Re: AMT tax article: fwd from another list

From: Gordon Mohr (
Date: Fri Apr 13 2001 - 14:00:43 PDT

> My amazement with this article is that somebody as recently as March 2000
> had 100K shares of Cisco at between 5 and 10 CENTS each. And they describe
> this guy as an "engineer". WTF? Did he join way early and never ever
> cash out earlier? 100K options in a mature company like Cisco sounds
> like exec level compensation to me!

It looks like Cisco was at a split-adjusted price of between 5 and 10
cents in 1990, so that's probably when he joined. Given the splits
since then, 1,000 shares in 1990 would be 288,000 shares today.

So it's not a matter of "executive compensation" -- just joining early
and staying long at one of the most successful companies ever.

Further, he may have only exercised because he had to; don't most
incentive stock options have a 10-year expiration?

I feel for the guy because the AMT law is dumb, making people pay
taxes on gains that are never recognized by a sale.

On the other hand, every company with a well-run ISO plan explains
the tax consequences of exercise to its employees. The moment he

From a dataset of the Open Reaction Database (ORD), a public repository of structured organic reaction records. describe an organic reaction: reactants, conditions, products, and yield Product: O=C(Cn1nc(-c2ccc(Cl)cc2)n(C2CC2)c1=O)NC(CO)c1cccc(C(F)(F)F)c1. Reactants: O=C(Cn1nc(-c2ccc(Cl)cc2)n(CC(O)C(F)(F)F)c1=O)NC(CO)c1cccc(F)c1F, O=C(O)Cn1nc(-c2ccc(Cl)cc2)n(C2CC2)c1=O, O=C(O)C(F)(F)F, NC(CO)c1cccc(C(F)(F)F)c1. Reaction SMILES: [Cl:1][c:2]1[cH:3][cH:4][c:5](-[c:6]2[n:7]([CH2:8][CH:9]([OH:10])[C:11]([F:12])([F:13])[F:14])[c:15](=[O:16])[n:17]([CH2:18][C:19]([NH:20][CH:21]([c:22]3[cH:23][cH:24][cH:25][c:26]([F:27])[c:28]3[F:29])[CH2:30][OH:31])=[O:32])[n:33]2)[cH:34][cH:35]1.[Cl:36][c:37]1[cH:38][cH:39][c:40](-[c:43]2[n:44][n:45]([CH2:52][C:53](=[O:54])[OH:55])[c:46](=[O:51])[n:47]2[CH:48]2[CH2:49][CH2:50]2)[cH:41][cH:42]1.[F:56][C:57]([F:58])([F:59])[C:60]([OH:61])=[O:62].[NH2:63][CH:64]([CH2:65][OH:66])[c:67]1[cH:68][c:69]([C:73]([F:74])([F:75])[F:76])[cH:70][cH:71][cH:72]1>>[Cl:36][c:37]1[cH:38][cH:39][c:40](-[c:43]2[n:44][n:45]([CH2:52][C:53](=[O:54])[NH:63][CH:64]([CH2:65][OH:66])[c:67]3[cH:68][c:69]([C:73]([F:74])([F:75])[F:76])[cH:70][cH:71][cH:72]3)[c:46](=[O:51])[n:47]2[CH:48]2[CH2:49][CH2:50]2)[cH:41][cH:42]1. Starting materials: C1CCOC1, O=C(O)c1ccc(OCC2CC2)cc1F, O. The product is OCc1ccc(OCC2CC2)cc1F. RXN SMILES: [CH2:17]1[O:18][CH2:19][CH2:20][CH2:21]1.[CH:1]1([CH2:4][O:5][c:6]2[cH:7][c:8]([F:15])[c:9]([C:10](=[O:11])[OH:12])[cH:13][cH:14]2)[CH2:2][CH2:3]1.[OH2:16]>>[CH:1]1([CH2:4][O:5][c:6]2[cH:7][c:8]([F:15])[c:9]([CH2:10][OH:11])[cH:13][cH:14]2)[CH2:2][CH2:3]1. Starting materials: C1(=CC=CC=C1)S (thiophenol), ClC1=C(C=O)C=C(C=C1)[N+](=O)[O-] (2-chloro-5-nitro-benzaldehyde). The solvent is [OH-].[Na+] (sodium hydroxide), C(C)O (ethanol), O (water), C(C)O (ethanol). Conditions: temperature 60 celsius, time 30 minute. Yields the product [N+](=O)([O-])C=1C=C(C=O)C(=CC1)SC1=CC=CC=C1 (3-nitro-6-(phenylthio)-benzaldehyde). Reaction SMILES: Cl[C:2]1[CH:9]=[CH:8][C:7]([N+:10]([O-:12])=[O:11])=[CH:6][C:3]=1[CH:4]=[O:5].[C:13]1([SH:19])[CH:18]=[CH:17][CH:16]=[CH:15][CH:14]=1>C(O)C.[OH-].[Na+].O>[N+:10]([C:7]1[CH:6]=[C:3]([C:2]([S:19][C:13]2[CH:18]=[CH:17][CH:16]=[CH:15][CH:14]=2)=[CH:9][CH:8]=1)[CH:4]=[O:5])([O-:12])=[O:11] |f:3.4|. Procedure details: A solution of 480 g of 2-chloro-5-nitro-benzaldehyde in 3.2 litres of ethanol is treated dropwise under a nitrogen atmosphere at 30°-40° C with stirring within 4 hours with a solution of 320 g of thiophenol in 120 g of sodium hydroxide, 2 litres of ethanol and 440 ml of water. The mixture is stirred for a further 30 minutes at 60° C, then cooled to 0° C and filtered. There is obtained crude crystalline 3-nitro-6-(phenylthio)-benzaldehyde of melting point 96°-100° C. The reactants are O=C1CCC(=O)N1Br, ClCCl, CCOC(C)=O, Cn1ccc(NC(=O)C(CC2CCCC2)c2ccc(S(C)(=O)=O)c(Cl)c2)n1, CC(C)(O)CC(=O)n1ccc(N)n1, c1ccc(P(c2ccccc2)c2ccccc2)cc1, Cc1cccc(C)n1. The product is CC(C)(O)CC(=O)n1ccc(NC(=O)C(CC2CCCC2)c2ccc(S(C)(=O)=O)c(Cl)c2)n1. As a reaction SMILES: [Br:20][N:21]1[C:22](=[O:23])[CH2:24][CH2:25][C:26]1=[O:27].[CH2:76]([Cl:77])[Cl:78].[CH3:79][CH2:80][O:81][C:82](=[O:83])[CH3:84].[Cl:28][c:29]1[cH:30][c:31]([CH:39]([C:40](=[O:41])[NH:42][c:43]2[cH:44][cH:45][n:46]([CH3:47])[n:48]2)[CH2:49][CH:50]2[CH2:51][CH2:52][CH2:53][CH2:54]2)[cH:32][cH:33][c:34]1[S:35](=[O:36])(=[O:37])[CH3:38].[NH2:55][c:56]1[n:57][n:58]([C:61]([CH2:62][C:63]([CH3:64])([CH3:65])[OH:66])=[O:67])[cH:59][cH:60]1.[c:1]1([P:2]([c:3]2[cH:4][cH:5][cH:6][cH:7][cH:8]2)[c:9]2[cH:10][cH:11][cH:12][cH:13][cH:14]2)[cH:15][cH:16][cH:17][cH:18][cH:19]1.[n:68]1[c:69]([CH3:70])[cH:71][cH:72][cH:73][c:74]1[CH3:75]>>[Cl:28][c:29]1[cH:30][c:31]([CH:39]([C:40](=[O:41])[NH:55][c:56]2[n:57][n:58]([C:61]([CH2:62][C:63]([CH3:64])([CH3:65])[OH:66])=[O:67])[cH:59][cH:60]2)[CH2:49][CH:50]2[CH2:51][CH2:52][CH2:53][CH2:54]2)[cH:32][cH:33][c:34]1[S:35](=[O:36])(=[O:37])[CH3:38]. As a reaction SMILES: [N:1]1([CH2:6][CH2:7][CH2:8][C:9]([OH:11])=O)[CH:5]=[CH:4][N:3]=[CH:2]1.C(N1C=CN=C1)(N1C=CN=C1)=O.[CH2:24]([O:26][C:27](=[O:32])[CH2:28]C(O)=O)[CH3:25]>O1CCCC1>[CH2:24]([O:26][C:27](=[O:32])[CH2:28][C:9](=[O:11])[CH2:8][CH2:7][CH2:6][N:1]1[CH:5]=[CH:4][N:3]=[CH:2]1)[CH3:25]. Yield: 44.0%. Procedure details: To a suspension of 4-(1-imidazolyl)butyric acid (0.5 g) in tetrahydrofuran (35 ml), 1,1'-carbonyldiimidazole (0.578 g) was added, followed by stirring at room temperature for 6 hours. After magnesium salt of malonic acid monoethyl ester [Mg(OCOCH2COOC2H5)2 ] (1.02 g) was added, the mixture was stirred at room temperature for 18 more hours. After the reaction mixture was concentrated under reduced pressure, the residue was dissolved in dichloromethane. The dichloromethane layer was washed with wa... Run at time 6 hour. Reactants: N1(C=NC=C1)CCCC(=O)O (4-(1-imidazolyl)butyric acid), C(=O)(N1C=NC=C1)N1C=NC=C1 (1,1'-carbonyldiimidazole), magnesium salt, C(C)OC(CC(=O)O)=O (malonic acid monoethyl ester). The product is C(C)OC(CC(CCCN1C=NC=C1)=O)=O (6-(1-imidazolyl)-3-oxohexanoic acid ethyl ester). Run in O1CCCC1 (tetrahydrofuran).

exercised his options, he must have known that he would owe
$1.8 million in AMT taxes for 2000. He was probably figuring on
paying it with a margin loan against the shares, or assuming that
he could sell the shares right about now, after the 1-year
long-term holding period, to pay the bill.

As Cisco slowly slid over the year, he could have covered the
tax bill, or negated it by selling his whole position for
a short-term capital gain. (There were a rash of articles about
this potential problem in December of last year, and any
competent tax/financial advisor would have said something
about setting money aside for the taxes.)

Yet again, the tax system subtly discouraged action: in hopes
of saving the short-term/long-term tax difference, it encouraged
this guy (and many others) to "hold on" in hopes of price
stability or recovery. After all, at any point in the slide,
you would have to believe that the stock would fall yet another
15-20% in order to make it worth it to take the immediate
short-term tax hit. Of course, everyone always wants to believe,
"it has nowhere to go but up from here".

So, the AMT tax law sucks, this guy could've protected himself
better, but I understand the psychological trap he got into.

- Gordon

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